BR – I should add, I posted this because inflation (logically and empirically) does occur with very high unemployment …

  10. rktbrkr says:

    Just heed Ben’s words, inflation and unemployment are transitory, they’re not herpes.

  11. advocatusdiaboli says:

    So BR, is labor demand the only positive input to your inflation model? I understand why but maybe it’s less valid now? While it’s been a big component in the past when we had a non-global domestic consumer driven economy, maybe things have changed? Corporate profitability is way up but unemployment is still high—shouldn’t that be a clue that labor costs and employment are not a big a factor as they used to be? Can other previously minor factors superimpose to create a significant inflationary trend? What about currency devaluation? Also essential goods and services seem fairly disconnected to labor rates: gasoline, healthcare, food and can inflate independently as proven over the last year—so couldn’t they be big factors in non-labor-driven inflation? While convenient and simplifying to ignore food, energy and healthcare inflation because they complicate the model, is it valid to ignore them for convenience? Many took out housing from inflation last decade and it simplified the model but many missed the bubble because of it. Are you falling into the same trap?

  12. machinehead says:

    ‘It is unlikely that we will enter a period of sustained high inflation absent a more taut labor market.’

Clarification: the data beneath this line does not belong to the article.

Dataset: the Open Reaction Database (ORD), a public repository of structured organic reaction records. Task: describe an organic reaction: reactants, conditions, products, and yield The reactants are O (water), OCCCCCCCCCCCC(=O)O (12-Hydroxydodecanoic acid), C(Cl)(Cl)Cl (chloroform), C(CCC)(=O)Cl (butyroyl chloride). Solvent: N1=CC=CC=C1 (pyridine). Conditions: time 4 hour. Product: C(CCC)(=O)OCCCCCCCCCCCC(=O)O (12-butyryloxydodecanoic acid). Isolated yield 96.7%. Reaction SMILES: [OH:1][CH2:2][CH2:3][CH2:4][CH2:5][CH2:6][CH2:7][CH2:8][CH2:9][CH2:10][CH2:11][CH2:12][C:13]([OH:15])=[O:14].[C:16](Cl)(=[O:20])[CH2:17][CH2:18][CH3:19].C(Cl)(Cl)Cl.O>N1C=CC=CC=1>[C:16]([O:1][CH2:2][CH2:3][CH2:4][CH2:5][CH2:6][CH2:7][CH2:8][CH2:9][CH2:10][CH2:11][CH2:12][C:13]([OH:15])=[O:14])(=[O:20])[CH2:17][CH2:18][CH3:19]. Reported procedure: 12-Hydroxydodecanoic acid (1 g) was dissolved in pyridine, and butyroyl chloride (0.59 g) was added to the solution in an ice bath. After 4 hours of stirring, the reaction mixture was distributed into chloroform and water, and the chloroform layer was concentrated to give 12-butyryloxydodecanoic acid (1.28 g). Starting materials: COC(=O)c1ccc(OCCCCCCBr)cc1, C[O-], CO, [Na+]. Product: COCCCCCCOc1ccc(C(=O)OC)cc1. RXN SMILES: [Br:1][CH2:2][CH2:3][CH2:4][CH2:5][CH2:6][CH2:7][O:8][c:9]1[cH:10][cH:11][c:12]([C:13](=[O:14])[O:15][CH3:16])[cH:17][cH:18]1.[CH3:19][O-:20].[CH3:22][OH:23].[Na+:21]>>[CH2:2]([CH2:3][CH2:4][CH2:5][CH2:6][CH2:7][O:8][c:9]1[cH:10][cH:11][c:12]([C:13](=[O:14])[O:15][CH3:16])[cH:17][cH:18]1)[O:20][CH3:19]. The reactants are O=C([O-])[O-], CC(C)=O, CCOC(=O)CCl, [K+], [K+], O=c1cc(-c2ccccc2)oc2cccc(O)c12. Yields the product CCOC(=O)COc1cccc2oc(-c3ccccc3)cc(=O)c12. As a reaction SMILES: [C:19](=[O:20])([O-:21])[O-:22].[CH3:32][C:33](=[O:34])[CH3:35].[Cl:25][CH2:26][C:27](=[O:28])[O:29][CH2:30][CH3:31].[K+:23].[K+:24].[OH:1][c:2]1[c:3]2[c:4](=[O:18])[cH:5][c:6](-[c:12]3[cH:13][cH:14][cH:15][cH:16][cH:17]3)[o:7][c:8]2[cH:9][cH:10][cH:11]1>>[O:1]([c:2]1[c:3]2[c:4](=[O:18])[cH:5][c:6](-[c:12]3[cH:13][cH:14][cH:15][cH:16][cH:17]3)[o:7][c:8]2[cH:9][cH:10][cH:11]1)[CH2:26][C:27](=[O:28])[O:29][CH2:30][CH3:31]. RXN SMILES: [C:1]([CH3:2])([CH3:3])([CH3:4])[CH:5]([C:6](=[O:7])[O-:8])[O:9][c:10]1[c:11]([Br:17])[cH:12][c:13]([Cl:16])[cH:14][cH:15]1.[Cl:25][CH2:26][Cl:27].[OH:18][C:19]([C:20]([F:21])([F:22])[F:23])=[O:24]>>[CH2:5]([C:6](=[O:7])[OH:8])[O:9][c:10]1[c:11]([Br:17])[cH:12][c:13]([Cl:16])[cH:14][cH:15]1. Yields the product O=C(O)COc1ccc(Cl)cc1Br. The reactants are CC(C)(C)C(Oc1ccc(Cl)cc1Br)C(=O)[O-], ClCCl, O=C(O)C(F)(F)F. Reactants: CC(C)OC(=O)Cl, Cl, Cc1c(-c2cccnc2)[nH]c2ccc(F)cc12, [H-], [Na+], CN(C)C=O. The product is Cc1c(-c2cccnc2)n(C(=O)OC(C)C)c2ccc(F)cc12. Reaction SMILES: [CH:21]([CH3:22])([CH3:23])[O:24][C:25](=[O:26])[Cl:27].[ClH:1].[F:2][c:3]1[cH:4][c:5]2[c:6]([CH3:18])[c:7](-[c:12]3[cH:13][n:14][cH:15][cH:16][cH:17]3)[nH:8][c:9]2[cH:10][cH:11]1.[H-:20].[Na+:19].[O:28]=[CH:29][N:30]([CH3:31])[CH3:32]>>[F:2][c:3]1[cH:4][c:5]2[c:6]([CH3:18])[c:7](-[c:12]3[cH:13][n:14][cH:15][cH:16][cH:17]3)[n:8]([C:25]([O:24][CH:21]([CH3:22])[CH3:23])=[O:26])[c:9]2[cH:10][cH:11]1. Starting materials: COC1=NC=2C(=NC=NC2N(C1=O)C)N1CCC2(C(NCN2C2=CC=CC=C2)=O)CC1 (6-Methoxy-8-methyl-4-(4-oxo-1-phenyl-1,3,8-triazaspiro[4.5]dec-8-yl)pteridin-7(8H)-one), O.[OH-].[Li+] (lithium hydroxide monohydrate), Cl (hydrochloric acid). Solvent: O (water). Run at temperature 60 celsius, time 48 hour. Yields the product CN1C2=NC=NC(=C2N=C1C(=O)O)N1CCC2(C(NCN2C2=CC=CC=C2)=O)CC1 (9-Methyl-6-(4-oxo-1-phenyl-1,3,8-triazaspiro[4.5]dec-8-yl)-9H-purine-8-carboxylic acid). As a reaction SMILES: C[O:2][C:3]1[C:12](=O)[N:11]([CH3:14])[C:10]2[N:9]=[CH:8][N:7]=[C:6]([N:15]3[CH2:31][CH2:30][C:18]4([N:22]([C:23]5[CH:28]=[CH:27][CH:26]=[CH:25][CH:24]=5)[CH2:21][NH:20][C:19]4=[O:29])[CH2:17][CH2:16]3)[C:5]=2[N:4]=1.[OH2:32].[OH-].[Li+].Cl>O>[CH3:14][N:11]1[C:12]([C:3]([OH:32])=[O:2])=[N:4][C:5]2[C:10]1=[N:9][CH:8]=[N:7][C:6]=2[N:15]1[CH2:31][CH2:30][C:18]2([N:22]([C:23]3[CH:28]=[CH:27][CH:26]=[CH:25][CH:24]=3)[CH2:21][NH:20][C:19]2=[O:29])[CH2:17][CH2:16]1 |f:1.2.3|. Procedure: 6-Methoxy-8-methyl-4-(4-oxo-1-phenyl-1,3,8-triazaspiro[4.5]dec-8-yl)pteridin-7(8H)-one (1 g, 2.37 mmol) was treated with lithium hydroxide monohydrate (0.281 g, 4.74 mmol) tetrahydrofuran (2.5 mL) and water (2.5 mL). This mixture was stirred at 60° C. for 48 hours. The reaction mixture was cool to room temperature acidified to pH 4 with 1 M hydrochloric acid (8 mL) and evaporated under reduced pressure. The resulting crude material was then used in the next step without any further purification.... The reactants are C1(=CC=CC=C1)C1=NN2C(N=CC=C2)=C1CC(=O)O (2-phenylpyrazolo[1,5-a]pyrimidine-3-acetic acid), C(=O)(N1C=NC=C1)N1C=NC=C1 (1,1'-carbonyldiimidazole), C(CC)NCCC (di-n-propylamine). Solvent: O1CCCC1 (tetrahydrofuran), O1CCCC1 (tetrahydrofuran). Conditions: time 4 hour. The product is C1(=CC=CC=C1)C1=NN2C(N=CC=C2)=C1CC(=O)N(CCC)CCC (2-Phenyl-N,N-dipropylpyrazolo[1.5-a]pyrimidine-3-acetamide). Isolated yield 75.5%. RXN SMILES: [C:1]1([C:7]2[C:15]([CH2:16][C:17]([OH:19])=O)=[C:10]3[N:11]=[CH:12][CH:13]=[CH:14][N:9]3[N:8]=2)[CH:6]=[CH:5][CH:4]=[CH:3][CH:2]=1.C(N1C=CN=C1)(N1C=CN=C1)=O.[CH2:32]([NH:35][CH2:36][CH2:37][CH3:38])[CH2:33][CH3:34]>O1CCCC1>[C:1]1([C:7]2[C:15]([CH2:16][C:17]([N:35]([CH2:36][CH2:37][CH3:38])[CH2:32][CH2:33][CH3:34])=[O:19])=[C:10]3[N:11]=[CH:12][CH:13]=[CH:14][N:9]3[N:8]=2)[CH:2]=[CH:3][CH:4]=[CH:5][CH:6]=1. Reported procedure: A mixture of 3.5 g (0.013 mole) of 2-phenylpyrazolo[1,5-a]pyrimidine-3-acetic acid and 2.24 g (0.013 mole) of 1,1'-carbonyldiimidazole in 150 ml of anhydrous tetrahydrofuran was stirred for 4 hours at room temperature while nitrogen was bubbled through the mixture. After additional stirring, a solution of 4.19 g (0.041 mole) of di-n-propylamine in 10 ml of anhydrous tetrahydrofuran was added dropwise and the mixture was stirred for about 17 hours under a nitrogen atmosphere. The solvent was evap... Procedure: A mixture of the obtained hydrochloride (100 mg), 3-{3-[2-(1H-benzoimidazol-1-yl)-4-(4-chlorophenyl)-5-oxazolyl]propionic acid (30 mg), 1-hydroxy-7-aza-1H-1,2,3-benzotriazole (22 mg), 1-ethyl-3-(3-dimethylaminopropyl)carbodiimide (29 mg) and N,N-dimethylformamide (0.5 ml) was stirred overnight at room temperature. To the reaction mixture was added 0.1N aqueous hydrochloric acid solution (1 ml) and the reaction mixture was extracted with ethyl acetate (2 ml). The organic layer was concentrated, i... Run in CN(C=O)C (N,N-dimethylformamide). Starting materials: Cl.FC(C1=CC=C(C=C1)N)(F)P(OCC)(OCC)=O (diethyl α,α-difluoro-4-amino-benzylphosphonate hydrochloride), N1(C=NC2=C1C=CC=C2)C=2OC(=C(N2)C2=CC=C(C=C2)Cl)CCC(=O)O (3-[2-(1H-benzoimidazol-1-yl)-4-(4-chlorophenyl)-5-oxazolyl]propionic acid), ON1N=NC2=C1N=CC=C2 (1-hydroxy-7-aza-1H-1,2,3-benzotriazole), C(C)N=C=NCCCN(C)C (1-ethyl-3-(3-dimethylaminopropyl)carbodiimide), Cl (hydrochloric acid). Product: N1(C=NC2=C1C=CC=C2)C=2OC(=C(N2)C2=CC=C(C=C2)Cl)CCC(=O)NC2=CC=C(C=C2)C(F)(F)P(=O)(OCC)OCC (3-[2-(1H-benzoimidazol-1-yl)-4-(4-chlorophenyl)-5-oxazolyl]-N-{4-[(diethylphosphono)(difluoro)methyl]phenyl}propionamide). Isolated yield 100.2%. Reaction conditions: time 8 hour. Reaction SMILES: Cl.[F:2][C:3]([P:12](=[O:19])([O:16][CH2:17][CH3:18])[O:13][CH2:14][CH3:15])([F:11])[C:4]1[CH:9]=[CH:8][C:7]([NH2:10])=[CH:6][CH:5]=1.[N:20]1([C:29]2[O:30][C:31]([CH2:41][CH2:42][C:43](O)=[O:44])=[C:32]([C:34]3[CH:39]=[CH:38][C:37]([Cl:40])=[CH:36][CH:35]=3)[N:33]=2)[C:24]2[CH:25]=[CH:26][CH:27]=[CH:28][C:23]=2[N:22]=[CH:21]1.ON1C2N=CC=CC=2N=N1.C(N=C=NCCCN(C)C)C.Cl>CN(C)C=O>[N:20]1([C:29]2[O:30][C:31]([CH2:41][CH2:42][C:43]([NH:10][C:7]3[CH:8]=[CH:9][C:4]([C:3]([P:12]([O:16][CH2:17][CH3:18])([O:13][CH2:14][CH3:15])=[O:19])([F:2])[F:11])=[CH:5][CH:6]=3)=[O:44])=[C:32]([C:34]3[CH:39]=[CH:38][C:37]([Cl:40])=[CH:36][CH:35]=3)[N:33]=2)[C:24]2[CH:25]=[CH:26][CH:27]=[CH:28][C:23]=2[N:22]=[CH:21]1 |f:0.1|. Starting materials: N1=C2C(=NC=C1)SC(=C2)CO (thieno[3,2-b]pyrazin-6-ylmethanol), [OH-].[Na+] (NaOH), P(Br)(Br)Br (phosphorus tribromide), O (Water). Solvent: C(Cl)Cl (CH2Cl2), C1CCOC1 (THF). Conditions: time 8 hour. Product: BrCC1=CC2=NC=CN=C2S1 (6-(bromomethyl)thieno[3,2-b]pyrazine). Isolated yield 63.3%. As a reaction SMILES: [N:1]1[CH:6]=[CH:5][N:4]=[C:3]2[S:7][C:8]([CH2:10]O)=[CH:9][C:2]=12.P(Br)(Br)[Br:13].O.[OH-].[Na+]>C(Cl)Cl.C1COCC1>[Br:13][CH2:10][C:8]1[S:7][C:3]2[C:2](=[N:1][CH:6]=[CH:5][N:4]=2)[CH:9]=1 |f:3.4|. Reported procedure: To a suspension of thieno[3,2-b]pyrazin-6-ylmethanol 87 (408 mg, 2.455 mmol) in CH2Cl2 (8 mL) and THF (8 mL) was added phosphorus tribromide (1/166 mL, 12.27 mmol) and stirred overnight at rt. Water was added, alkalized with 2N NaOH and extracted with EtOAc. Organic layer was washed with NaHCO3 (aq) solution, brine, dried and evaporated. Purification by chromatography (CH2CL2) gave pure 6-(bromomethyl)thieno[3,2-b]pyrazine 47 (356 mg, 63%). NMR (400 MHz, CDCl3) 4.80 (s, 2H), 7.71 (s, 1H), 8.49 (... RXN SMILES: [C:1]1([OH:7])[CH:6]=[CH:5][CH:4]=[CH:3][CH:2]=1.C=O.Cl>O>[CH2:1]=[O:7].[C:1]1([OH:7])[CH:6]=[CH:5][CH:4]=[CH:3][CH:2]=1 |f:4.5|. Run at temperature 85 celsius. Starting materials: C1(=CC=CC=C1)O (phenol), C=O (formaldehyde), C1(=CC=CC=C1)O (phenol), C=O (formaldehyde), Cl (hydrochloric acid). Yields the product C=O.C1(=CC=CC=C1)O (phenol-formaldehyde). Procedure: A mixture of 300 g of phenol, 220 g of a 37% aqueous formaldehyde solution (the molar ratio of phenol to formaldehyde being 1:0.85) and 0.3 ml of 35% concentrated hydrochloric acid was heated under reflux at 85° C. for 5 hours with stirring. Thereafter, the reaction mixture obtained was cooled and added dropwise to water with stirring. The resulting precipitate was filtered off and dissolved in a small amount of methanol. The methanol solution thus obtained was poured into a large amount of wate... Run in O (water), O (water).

The labor market wasn’t tight in 1974, when inflation and oil prices were soaring. Inflation ultimately is a monetary phenomenon, as the Bernank is proving once again.

    Of course the qualifier ‘sustained’ provides some wiggle room. ;-)

  13. rip says:

    @Invictus: I always enjoyed your thoughtful comments, but this one is a ….

    I guess you must live and work in NYC not the real world. And understand fully that WS bonuses are going to once again validate the Phillips curve.

    Lots of luck with that.

    Bookmark this one as a sign of your intelligence. And check back on it on six months or a year.

    Perhaps you are more insightful than me, but I see this as just another pump and dump.

    Things may indeed become more sane, but only after several trillion have been pumped out of the little guys.

    Your response?

    Invictus: I posted a chart in my first Fade the Inflation Hysteria post that demonstrated a +0.88 correlation between unit labor costs and headline CPI inflation — a much higher correlation than either food or energy. That’s just a fact.

    I agree with David Rosenberg, who wrote recently:

    Commodities by themselves cannot sustain a cycle of inflation. It needs support from other sources, as was the case from 1968 to 1982 with dramatic expansion in the baby boomer balance sheet and the surge in unit labour costs as productivity stagnated and wages were protected by cost-of-living adjustments that powerful unions at the time secured for their widespread membership.

    I think we could agree that union membership is way down — they’ve been essentially neutered — and that we live in a very un-COLA world. So where is the wage component going to come from? I could go on, but I’m contemplating a much more comprehensive post on the issue.

  14. VennData says:

    “…but only after several trillion have been pumped out of the little guys…”

    The pumpers are the retail gold hucksters and the dumpsters … you saw them unload their SLV today.

    The good news is that some people who’ve been suckered by the precious metal marketing machine will learn their lesson this time. The ‘little guys” do it to themselves by listening to the marketing machines and ‘feeling” that those shills are “right.”